Dyb dyb dyb... Can you help us find Norwich’s oldest cub?

Clubs1st Sculthorpe Scouts at a Jamboree at Sennowe Park, Guist.Date -- 10 August 1960Photograph --

Clubs1st Sculthorpe Scouts at a Jamboree at Sennowe Park, Guist.Date -- 10 August 1960Photograph -- c10194

Scout leaders have launched a search to find the movements oldest veteran to help celebrate its 100th anniversary.

They're asking families to trawl through their photo albums and quiz elderly members to see if they wore the necktie and woggle in their younger days.

Norfolk Scouts also want former cub Leaders to get in touch so that they can also be invited to a Grand Howl on November 25.

County commissioner Nickie Chapman said: 'Cubs are 100 years old, so potentially we're looking at anyone up to the age of 80 or 90.

'They needed to be eight or nine to join, so you could potentially be looking at someone in their 90s.'

Mrs Chapman and assistant county commissioner Tony Milburn have launched a Cubs 100 Challenge, offering boys and girls the chance to earn a special Norfolk County Cub Challenge Badge to celebrate 100 years of scouting.

It is designed as a wolf's paw print, with each toe worth 25 points, which are awarded once a cub scout completes one of four sections - get active, adventure camping, look around you and down the cub hut. All cubs will also be receiving a 100th Anniversary woggle.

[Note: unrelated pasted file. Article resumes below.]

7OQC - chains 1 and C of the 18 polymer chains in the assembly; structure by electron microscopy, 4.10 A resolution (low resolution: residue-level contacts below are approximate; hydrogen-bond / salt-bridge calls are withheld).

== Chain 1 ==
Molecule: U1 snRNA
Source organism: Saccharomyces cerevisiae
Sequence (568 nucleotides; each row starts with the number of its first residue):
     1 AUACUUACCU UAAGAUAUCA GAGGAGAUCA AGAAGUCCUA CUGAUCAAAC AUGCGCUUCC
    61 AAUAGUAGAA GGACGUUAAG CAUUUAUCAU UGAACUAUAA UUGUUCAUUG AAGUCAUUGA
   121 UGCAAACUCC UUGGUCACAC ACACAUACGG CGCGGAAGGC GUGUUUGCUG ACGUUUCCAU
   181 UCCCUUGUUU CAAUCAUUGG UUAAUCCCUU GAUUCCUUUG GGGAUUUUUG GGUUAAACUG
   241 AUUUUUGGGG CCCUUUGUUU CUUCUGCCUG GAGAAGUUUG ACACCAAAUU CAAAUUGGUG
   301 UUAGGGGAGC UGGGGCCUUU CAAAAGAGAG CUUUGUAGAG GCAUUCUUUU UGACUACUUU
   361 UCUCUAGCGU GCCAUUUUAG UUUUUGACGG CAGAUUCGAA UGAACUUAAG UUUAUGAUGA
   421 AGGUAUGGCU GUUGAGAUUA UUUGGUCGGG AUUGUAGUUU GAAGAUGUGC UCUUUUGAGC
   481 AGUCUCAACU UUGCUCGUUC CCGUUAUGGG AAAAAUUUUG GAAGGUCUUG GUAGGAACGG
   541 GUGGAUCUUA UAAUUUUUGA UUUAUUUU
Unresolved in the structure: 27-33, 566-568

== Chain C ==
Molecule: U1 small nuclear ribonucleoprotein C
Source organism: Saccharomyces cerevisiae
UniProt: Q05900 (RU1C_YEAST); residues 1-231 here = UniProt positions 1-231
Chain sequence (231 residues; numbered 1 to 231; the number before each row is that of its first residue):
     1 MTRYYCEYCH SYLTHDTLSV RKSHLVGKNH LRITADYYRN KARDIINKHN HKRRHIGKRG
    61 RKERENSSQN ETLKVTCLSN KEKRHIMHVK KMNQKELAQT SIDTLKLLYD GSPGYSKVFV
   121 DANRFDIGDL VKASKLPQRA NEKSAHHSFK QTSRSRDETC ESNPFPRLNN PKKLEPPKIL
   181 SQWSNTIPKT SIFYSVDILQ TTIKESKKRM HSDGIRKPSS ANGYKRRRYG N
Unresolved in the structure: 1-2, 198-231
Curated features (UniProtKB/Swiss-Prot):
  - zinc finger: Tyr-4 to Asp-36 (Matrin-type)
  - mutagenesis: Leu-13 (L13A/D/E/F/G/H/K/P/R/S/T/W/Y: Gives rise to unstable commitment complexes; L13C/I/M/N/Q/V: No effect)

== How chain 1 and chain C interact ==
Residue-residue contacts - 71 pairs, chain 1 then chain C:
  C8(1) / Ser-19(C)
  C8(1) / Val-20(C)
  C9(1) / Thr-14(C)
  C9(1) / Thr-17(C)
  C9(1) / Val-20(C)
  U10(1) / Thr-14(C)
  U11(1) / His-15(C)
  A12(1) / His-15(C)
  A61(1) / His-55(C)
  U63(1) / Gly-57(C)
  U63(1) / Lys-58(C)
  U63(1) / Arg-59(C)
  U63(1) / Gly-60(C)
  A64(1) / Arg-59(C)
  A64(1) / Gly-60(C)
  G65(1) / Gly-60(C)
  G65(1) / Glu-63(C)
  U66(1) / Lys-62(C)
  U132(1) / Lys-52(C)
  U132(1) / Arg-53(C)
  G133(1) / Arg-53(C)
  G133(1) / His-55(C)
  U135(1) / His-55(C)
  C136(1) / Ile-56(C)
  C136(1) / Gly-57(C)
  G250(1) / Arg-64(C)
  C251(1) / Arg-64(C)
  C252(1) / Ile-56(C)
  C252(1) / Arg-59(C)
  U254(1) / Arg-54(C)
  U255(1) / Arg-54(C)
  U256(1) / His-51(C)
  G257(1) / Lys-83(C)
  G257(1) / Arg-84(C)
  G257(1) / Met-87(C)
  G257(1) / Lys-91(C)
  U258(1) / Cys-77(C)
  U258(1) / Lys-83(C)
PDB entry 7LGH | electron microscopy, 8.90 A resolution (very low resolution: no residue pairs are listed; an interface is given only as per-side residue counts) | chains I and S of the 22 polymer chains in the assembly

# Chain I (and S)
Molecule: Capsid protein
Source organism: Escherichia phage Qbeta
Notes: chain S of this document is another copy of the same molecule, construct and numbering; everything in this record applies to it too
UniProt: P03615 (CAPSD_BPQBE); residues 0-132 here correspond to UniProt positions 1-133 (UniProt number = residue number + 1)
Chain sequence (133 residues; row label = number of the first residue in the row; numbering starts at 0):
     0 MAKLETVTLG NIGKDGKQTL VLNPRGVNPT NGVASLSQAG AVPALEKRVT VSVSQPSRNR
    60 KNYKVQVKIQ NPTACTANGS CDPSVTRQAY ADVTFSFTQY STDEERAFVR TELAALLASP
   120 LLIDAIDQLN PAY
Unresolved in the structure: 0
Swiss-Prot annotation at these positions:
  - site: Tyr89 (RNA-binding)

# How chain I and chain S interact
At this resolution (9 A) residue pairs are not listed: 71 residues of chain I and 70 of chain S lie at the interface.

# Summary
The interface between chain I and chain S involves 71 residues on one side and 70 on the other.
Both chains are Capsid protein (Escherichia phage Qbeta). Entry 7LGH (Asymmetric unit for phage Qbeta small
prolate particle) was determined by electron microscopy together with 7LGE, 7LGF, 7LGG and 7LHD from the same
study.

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Mrs Chapman said: 'Creating programmes that will be exciting and challenging for all Norfolk Cubs has been our main aim and the activities are designed to offer a more taxing and adventurous Cub Scouting experience to both boys and girls.

'Yes, Cub Scouts is not just for boys, it is for girls as well. I find that a lot of parents still just think Cubs and Scouting in general is only for boys, but we have, in Norfolk, sections which have girls outnumbering the boys.

'Cub Scouts is for young people aged eight to 10 and a half and operates all over Norfolk. This Cubs 100 challenge is open to all young people, even if they join next week.'